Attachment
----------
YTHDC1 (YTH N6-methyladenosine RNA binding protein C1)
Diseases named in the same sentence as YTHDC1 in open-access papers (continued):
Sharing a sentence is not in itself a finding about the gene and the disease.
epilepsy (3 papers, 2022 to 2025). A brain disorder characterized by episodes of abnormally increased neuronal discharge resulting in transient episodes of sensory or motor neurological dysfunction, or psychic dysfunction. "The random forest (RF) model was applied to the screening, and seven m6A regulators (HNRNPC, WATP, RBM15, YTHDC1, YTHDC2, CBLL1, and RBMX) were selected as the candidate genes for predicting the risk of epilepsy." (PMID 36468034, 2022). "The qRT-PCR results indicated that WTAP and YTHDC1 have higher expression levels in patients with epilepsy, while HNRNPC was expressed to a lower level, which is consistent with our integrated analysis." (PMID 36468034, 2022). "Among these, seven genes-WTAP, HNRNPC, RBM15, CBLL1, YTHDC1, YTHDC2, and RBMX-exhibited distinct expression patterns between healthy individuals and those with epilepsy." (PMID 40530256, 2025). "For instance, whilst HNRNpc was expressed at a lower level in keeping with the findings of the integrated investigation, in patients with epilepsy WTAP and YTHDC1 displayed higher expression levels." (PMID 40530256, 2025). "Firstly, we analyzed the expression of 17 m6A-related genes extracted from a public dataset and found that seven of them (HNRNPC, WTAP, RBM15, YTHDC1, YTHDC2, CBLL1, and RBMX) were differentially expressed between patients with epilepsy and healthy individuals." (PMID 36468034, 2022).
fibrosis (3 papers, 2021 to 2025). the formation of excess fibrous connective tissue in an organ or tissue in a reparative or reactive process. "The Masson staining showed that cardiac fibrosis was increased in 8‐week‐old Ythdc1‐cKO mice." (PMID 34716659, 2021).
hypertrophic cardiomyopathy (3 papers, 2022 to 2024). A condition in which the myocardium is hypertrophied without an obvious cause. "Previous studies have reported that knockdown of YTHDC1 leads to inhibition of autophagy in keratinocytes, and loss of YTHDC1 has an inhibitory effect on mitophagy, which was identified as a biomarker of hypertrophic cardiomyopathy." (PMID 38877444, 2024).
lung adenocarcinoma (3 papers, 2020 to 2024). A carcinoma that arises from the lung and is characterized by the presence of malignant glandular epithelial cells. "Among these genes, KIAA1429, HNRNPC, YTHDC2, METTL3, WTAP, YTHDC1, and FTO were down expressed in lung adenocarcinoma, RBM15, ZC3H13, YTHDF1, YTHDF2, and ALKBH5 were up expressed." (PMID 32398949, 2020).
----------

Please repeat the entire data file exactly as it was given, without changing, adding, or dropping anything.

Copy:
YTHDC1 (YTH N6-methyladenosine RNA binding protein C1)
Diseases named in the same sentence as YTHDC1 in open-access papers (continued):
Sharing a sentence is not in itself a finding about the gene and the disease.
epilepsy (3 papers, 2022 to 2025). A brain disorder characterized by episodes of abnormally increased neuronal discharge resulting in transient episodes of sensory or motor neurological dysfunction, or psychic dysfunction. "The random forest (RF) model was applied to the screening, and seven m6A regulators (HNRNPC, WATP, RBM15, YTHDC1, YTHDC2, CBLL1, and RBMX) were selected as the candidate genes for predicting the risk of epilepsy." (PMID 36468034, 2022). "The qRT-PCR results indicated that WTAP and YTHDC1 have higher expression levels in patients with epilepsy, while HNRNPC was expressed to a lower level, which is consistent with our integrated analysis." (PMID 36468034, 2022). "Among these, seven genes-WTAP, HNRNPC, RBM15, CBLL1, YTHDC1, YTHDC2, and RBMX-exhibited distinct expression patterns between healthy individuals and those with epilepsy." (PMID 40530256, 2025). "For instance, whilst HNRNpc was expressed at a lower level in keeping with the findings of the integrated investigation, in patients with epilepsy WTAP and YTHDC1 displayed higher expression levels." (PMID 40530256, 2025). "Firstly, we analyzed the expression of 17 m6A-related genes extracted from a public dataset and found that seven of them (HNRNPC, WTAP, RBM15, YTHDC1, YTHDC2, CBLL1, and RBMX) were differentially expressed between patients with epilepsy and healthy individuals." (PMID 36468034, 2022).
fibrosis (3 papers, 2021 to 2025). the formation of excess fibrous connective tissue in an organ or tissue in a reparative or reactive process. "The Masson staining showed that cardiac fibrosis was increased in 8‐week‐old Ythdc1‐cKO mice." (PMID 34716659, 2021).
hypertrophic cardiomyopathy (3 papers, 2022 to 2024). A condition in which the myocardium is hypertrophied without an obvious cause. "Previous studies have reported that knockdown of YTHDC1 leads to inhibition of autophagy in keratinocytes, and loss of YTHDC1 has an inhibitory effect on mitophagy, which was identified as a biomarker of hypertrophic cardiomyopathy." (PMID 38877444, 2024).
lung adenocarcinoma (3 papers, 2020 to 2024). A carcinoma that arises from the lung and is characterized by the presence of malignant glandular epithelial cells. "Among these genes, KIAA1429, HNRNPC, YTHDC2, METTL3, WTAP, YTHDC1, and FTO were down expressed in lung adenocarcinoma, RBM15, ZC3H13, YTHDF1, YTHDF2, and ALKBH5 were up expressed." (PMID 32398949, 2020).